In his Jockbeat column for the Village Voice on July 23, headlined, “Ralph Houk and Yogi Berra: Let’s Not Forget the Facts,” Allen Barra, while researching a biography of Yogi, found both Boyer and star pitcher-turned-best-selling-author Jim Bouton offering spirited defenses of Yogi’s managerial prowess, especially in the way he rallied the team to the pennant and nearly to another World Series title. He terms the Yogi-Keane fiasco “a raw deal no matter how you cut it,” and concludes: “Yes, Ralph Houk was a brave man and risked his life for his country at Normandy. But that doesn’t excuse his complicity in a moment in Yankee history more shameful than anything perpetrated by George Steinbrenner.” (Presumably this includes Steinbrenner’s banishment from baseball for making illegal campaign contributions to Richard Nixon, and his hiring of two-bit creep Howard Spira to dig up dirt on Dave Winfield’s charities.)

But the aging Yankees struggled to a sixth-place finish in 1965, got off to a 4-16 start the next season, and Houk replaced Keane as manager. Unable to do much with a team stocked with over the hill and otherwise inept players, Houk suffered through a season in which the team hit rock bottom, finishing 10th and last in the league. He returned to managing in 1973 after a Steinbrenner-led syndicate purchased the team from CBS, but quit at the end of the season following a fourth-place finish, dismayed at his own performance (“I blame no one but myself”) and annoyed by Steinbrenner’s intrusive style.

He then managed the Tigers for five seasons, retired to his Florida home, but was lured back into the dugout in 1981 by the Boston Red Sox. Four seasons later, he retired again, and for good, with a career record that placed him 10th on the list of games managed, won and lost. His last hurrah in baseball came in 1986, when as vice president of the Minnesota Twins he helped construct the team that won the World Series the next season.

Like George Steinbrenner and Bob Sheppard, Ralph Houk is being remembered with a patch on the Yankees’ uniforms this season.

Houk is survived by his daughter, Donna Slaboden, of Westerville, OH; a son, Robert, of Bainbridge Island, WA; four grandchildren; and 10 great-grandchildren. His wife, Bette, died in 2006.

‘I lost it in the sun’
December 13, 1929-July 15, 2010

billy loesA mainstay of the Brooklyn Dodgers’ pitching staff from 1952 through the team’s 1955 World Championship, Billy Loes died on July 15 at a hospice in Tuscson, AZ, at age 80. His wife, Irene, said her husband had suffered from diabetes for years.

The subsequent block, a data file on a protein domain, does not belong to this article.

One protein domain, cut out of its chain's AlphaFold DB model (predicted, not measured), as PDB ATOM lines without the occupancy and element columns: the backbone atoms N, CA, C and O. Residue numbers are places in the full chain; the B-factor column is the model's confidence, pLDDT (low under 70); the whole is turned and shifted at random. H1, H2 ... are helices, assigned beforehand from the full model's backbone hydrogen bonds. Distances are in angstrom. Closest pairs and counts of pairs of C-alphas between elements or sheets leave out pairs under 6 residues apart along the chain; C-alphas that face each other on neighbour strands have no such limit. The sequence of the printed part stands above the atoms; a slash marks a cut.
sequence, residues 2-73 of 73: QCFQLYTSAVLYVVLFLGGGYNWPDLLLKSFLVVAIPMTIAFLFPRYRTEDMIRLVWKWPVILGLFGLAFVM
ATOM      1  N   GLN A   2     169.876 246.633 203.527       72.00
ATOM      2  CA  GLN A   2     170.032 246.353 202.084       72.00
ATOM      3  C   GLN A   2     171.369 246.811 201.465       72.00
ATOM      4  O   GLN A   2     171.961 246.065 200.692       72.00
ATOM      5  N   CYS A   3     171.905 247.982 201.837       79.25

During his Dodgers career, Loes won 50 games and lost 25, his best season coming in 1952, when he recorded a 13-8 record, four shutouts and a 2.69 earned run average.

He is better remembered in baseball lore, however, as an odd duck who stood out on a team of odd ducks. As the 1952 World Series was about to get underway, Loes was asked by a reporter for his prediction about the matchup with the Yankees. He picked the Bronx Bombers to win in six. (Loes later claimed he had been misquoted and had actually picked the Yankees to win in seven.)

That was nothing to compare with his game six feat, which he described in such a way that his response has become nearly as legendary as anything Yogi Berra ever said.

Pitching in the seventh inning with a 1-0 lead, Loes first gave up a game-tying home run to Berra, followed by a Gene Woodling single. As he stood on the mound facing the next batter, the ball slipped out of his hand. A balk was called and Woodling went to third. Vic Raschi, the Yankees’ starting pitcher, hit a grounder back to the mound, but it caromed off Loes’s leg into right field, scoring Woodling. The 3-2 Yankees lead held up, and the Series was tied at three-three.

When asked afterwards how Raschi’s grounder got away from him, Loes replied, “I lost it in the sun”—an excuse that has since been used jocularly (and perhaps seriously) at every level of the game, from Little League to the Major Leagues.

Never mind that Loes’s teammate and fellow pitcher Carl Erskine later explained (in Peter Golenbock’s 2000 book, Bums, an oral history of the Brooklyn Dodgers) that the way Ebbets Field was constructed behind home plate, the setting sun would stream through two decks behind home plate for a few minutes every afternoon, especially in October.

“When Loes said he lost it in the sun everybody laughed,” Erskine said, “and the fact is, if you ever pitched in Ebbets Field, you know that’s possible in October with a ball that’s hit with a little bounce on it.”

Sold to the Baltimore Orioles during the 1956 season, Loes pitched in the 1957 American League All-Star game. He concluded his career pitching two seasons with the San Francisco Giants, retiring with a career record of 80-63 after eleven seasons. Asked once about his chances of winning 20 games in a season, Loes said it wasn’t one of his priorities, owing to his concern that once he reached that plateau, management would expect him to do it every year.

Nevertheless, he told the New York Times in a 1957 interview that some of his quotes had been exaggerated. “It got to the point where I told a few writers, ‘Go ahead, write what you want about me and say I said it. You’ve been doing it right along anyway.”